…And Bad Drum Production for All

Musically, Metallica’s …And Justice for All is one of my favorite albums ever. Production-wise, almost the exact opposite is true.

Tales have been told for years about the almost complete absence of bass on the album, but that’s really not even my biggest problem with it. No, my problem with it is something about which I know pretty much nothing, at least on the surface–the drum sounds. Whereas the later St. Anger (Not even Metallica’s worst album, by the way, [That would be Load] let alone “Worst album ever!” like a lot of people want you to believe…but I digress) suffered from the problem of Lars Ulrich using a wide variety of metal trash cans for a drum kit (Why do I actually hear the snare’s pitch changing on the title track?), …And Justice for All’s drums just aren’t big enough. The snare drum in particular is…tinny almost, lacking in power really. I notice it especially on “Blackened”. There just isn’t enough reverb, or EQ, or something.


    • James on August 18, 2008 at 1:13 am

    First off, a quick thought on Metallica’s song writing — the first 3 (often considered the best) albums had a great deal of input from Cliff Burton and Dave Mustaine; Adn Justice… still had influence from Mustaine plus quite a bit of “leftover” Burton material. The first album without any of their influence? The Black Album, which while commerically a hit was the beginning of the end of the classic Metallica sound IE Power chord riffs, double bass drums, strong solos, raw vocals… but I do digress.

    I was about to argue with you on And Justice… until I listened to a few songs. I think the bass drums and low end sound great but you are spot-on with the snare– it’s dry, but “studio” dry not naturally dry. There’s no pop to it and I’m guessing it was one of the unlayered tracks (it could have been just a bad sounding snare for all I know). The guitars sound incredible, from the solos to the harmonies. The vocals– cool, not overdone and balanced nicely. The bass = doesn’t exist. I consider myself a good audience of bass, even when it’s buried in tracks but you can barely hear it at all– the crunch of the guitars practically elimnates the need for a bass line that follows the guitars, so in theory it could have opened up some new avenues.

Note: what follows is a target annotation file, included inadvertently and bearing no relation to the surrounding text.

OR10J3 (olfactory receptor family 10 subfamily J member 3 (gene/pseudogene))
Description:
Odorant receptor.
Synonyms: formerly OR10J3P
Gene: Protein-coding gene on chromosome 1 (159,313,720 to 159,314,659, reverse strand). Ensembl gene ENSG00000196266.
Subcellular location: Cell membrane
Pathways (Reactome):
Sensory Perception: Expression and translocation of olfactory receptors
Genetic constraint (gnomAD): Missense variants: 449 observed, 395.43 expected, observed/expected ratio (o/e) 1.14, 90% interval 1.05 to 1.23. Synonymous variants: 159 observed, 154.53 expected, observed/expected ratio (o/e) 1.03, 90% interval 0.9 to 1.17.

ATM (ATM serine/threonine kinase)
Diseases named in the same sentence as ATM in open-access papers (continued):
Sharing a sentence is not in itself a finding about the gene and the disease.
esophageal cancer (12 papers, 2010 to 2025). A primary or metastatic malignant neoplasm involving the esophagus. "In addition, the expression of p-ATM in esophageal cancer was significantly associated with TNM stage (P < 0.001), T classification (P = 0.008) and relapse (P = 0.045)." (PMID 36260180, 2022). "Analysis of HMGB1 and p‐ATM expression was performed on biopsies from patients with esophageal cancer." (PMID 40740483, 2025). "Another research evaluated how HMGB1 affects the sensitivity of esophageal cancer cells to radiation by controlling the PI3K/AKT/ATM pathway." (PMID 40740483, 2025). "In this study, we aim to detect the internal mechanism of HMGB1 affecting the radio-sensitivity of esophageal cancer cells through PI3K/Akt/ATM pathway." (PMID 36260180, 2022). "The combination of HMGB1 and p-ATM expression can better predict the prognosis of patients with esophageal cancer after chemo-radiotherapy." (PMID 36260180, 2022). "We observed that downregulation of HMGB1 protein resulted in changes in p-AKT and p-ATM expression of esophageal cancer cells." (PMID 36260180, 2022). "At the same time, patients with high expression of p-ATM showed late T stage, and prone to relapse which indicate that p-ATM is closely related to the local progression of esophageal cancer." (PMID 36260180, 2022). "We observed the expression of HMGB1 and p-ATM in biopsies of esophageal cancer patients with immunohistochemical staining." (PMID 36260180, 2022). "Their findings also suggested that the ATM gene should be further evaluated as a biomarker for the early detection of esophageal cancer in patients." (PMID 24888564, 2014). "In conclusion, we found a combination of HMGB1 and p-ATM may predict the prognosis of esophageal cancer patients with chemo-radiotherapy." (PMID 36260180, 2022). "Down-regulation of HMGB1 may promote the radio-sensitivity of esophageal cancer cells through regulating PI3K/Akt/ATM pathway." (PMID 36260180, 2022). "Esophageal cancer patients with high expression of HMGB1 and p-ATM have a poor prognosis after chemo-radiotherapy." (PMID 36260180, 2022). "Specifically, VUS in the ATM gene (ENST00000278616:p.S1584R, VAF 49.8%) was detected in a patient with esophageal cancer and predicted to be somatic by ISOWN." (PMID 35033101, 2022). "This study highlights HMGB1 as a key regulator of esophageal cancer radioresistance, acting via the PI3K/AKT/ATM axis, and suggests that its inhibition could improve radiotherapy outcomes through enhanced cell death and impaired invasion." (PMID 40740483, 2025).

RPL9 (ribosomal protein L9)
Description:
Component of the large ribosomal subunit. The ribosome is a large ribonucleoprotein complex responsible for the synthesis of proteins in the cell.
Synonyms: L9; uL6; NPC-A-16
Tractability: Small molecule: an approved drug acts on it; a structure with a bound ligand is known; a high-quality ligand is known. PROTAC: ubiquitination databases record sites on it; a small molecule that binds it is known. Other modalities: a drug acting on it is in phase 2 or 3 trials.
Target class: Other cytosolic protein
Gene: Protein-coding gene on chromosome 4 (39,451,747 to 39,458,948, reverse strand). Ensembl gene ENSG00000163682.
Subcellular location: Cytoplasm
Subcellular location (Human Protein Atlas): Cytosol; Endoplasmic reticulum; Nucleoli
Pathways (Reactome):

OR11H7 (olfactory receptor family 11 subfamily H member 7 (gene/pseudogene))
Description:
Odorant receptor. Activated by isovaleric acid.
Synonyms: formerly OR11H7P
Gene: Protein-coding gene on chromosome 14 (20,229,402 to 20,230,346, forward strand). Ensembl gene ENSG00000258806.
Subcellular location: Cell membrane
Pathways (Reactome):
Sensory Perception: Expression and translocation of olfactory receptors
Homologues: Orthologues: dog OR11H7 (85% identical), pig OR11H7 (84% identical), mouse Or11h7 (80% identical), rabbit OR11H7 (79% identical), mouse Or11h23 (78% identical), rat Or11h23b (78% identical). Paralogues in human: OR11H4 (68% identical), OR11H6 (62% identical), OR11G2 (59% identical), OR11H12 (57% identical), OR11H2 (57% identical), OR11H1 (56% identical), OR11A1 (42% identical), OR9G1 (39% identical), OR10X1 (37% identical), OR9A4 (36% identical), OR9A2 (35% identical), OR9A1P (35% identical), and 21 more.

Anyhow… RIP good Metallica (1982-1989).

    • emptyeye on August 18, 2008 at 10:15 pm

    If I have to pick a consecutive triumvirate of Metallica albums that I’d consider “the best”, I’d go Lightning/Puppets/Justice (Again, the last of these is maybe my favorite album ever from a musical perspective) before KMA/Lightning/Puppets. Kill ‘Em All is good and all, and has James Hetfield attempting to be thrash’s answer to Geddy Lee before his voice settled down a bit on the later albums, but it’s a bit one-dimensional for my taste compared to the next three (Which I guess is to be expected).

    As for the topic at hand, yeah, the snare just sounds…not good.. It could be due to any or none of a number of reasons (Bad miking, too much/not enough studio magic on it, a simple bad snare as you said), but I just don’t like it. Like I said, I find the drums as a whole to be lacking–the cymbals are almost too trebley, as is, oddly, the bass drum (Maybe done consciously to avoid some of the faster double bass sections turning into mush).

    Also, for what it is, I actually quite like the Black Album. Yes, I’m aware that gets my music credibility card revoked, but then I’m not exactly concerned about that at this point…how many times over the life of this website have I linked to a Rick Astley video now?

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